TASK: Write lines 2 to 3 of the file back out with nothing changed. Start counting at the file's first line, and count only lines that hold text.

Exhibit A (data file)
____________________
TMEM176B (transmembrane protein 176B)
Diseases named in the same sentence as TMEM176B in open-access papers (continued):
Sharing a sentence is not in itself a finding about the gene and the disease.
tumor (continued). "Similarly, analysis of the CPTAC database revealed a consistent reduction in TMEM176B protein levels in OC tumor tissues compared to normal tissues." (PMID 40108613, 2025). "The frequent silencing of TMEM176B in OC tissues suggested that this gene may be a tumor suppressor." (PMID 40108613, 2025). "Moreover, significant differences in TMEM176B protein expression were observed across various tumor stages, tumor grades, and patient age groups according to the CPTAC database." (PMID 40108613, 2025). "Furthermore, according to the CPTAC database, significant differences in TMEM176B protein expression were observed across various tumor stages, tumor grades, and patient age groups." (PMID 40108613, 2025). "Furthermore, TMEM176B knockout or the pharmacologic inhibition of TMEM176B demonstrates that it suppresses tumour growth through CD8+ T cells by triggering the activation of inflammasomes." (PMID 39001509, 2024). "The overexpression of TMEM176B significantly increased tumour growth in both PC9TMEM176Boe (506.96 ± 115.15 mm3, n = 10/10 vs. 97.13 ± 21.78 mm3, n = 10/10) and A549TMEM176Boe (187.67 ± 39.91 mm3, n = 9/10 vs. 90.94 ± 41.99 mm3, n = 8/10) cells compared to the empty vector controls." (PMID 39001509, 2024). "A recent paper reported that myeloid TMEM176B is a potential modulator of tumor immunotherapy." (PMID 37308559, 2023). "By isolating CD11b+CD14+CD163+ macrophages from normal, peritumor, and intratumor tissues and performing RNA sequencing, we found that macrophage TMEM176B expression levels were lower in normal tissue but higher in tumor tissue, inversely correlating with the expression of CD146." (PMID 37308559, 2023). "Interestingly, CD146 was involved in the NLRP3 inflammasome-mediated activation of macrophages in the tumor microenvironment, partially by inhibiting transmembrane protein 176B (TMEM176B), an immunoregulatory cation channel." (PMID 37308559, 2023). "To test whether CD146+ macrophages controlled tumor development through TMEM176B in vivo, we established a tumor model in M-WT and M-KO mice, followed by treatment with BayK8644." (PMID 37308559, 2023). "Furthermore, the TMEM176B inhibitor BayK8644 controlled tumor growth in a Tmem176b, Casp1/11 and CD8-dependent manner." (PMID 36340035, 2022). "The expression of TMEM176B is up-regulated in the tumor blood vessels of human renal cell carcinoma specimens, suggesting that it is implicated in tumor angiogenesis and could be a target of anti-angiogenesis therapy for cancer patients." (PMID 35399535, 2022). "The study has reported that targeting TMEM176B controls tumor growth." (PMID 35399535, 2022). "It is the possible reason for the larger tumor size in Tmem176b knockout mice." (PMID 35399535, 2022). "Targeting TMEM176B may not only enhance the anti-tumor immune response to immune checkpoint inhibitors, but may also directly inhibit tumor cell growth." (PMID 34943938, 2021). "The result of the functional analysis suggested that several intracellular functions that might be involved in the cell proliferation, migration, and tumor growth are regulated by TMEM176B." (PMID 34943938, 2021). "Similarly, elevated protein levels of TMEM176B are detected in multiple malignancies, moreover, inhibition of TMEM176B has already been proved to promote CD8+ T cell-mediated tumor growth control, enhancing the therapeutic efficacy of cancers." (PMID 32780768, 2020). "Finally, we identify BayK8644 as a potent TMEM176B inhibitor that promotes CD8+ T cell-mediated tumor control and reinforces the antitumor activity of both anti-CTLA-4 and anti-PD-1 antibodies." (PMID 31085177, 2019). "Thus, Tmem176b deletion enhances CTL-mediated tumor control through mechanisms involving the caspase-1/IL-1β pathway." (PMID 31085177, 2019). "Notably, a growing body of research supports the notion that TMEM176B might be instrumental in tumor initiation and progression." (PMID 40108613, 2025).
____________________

Diseases named in the same sentence as TMEM176B in open-access papers (continued):
Sharing a sentence is not in itself a finding about the gene and the disease.